* * *

Nine days. That's all the longer I have left to wait before I will be heading to Florida for Thanksgiving and two big birthdays, one of which is mine. My sister Fia will be turning sixty in a week, but she is driving to Florida with her husband to be with the family in order to celebrate over the holiday. I will also be turning eighty on the day I will return from Florida to my home and beloved partner, so my special day will be spent mostly in travel, but I don't mind. There are few better ways to give thanks for my wonderful life than to have the ability to travel thousands of miles to visit family and return home to Bellingham.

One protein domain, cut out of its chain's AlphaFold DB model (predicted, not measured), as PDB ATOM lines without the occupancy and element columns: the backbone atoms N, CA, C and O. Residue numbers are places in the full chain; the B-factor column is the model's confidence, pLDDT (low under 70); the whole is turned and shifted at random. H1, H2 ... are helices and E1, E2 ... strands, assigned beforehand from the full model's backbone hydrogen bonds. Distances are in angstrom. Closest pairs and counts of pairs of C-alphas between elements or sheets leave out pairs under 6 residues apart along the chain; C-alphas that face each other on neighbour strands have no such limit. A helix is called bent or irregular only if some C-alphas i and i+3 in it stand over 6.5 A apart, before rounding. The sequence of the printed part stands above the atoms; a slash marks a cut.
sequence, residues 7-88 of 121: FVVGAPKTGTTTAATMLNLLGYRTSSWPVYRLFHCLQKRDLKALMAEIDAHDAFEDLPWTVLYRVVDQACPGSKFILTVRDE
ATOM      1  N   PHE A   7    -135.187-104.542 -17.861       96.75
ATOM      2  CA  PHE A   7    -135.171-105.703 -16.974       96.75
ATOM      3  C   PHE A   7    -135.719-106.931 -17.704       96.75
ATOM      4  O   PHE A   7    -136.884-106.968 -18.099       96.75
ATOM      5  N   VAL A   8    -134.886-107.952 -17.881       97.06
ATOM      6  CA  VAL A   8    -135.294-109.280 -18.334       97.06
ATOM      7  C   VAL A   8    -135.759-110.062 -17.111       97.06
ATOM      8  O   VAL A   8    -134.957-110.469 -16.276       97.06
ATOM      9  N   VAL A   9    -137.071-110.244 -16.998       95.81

I received some sad news this week; my dear friend and co-worker at the National Center for Atmospheric Research (NCAR), Maria, died on the 9th, at the age of 78. We sent each other an email for our birthdays every year after I retired. Her birthday in April of this year wasn't returned with any email response, and now I wonder if she was too ill by then to say anything. It didn't bother me much, but I did wonder if I would hear from her on my own birthday, but now I know I won't. Maria has moved on from this life, and I hope that her memory will remain alive with her son Christopher and her life partner Mary. I always thought of the two of them as the M&Ms, and the last time we FaceTimed, a couple of years ago, she was happy and doing well. Apparently she has been ill from Parkinson's for a long time, but I didn't know that and was stunned to learn of her passing. Her mother lived well into her nineties, so I thought it would be the same with her. Dear Maria, I will always think of you smiling and laughing the way you were when we last connected electronically.